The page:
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Arthritis (Rheumatoid) > About rheumatoid arthritis (RA) > What is rheumatoid arthritis (RA)?
Arthritis (Rheumatoid)
About rheumatoid arthritis (RA)
Impact of RA
Treating RA and taking control
Living with RA
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Doctor Discussion Guide
What is rheumatoid arthritis (RA)?
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What is rheumatoid arthritis (RA)?

Rheumatoid arthritis (RA) is one of over 100 different types of arthritis. While most types of arthritis become more likely to occur as we age, RA can attack at any age. In fact, this particularly painful and potentially disabling type of arthritis most commonly strikes between the ages of 25 and 50, although it can strike children and teens as well.

This painful condition affects about 300,000 Canadians, and women are 3 times as likely as men to develop RA.

RA is a type of rheumatic or inflammatory disease, a disease that causes pain and inflammation of joints and muscles and even internal organs such as the heart. Joint damage can also occur, which can often be seen in X-rays. RA can lead to loss of joint function, loss of productivity, and difficulty performing everyday activities. Other examples of inflammatory diseases include ankylosing spondylitis and psoriatic arthritis. When left untreated, RA may result in joint swelling and damage and pain severe enough to affect your ability to work or perform everyday tasks like dressing and cooking.

But RA doesn't need to come between you and your ability to live your life. In recent years, research and treatments have given new hope to people living with RA. Early and appropriate treatment can control signs and symptoms of RA and slow or prevent damage to joints. This can be done through arming yourself with knowledge about your condition, and through a tailored treatment plan that includes a combination of medication, exercise, and other strategies.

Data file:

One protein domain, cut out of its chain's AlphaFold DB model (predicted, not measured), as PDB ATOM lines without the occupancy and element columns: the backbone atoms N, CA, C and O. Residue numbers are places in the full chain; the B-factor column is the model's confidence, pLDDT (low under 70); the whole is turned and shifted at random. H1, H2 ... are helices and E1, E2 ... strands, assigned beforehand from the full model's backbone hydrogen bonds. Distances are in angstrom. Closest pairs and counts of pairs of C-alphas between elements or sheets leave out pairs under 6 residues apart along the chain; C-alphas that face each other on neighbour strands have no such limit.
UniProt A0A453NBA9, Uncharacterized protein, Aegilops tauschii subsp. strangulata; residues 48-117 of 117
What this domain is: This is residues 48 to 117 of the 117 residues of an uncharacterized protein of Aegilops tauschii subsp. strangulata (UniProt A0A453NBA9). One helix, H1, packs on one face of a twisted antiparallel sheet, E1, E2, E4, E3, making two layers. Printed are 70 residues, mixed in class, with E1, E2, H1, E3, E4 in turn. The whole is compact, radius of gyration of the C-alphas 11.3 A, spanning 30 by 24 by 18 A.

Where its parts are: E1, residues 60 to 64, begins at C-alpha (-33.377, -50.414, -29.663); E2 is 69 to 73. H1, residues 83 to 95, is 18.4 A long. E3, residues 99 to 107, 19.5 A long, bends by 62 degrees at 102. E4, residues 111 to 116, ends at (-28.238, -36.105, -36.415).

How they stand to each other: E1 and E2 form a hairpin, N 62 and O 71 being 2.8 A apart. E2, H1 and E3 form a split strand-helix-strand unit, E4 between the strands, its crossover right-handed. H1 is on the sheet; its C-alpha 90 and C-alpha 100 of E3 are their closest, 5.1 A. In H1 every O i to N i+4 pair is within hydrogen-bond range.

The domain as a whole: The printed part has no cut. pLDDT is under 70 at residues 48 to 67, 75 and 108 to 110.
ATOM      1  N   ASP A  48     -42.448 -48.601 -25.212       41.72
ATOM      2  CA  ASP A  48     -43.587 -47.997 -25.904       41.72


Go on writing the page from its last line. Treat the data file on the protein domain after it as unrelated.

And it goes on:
If you suffer from RA, it's important for your doctor to understand how it affects your well-being and level of functioning. Fill out the following table by circling the answers that best apply to you. If you have any circles in the "No" or "Not at all" columns, you should see your doctor to discuss your current treatment and how it could be better tailored to relieve your symptoms.

Is my RA under control?
 
Yes
No
Not at all
I have joint pain. Rarely Yes Yes, frequent flares and new spots of inflammation
I have stiffness in the morning. Never Yes, up to 15 minutes Yes, up to 30 minutes or more
Fatigue bothers me. No Moderately Often
My ability to perform normal day-to-day tasks is: Normal Limited Very limited
Doctor Discussion Guide Treatment Plan Things you should know


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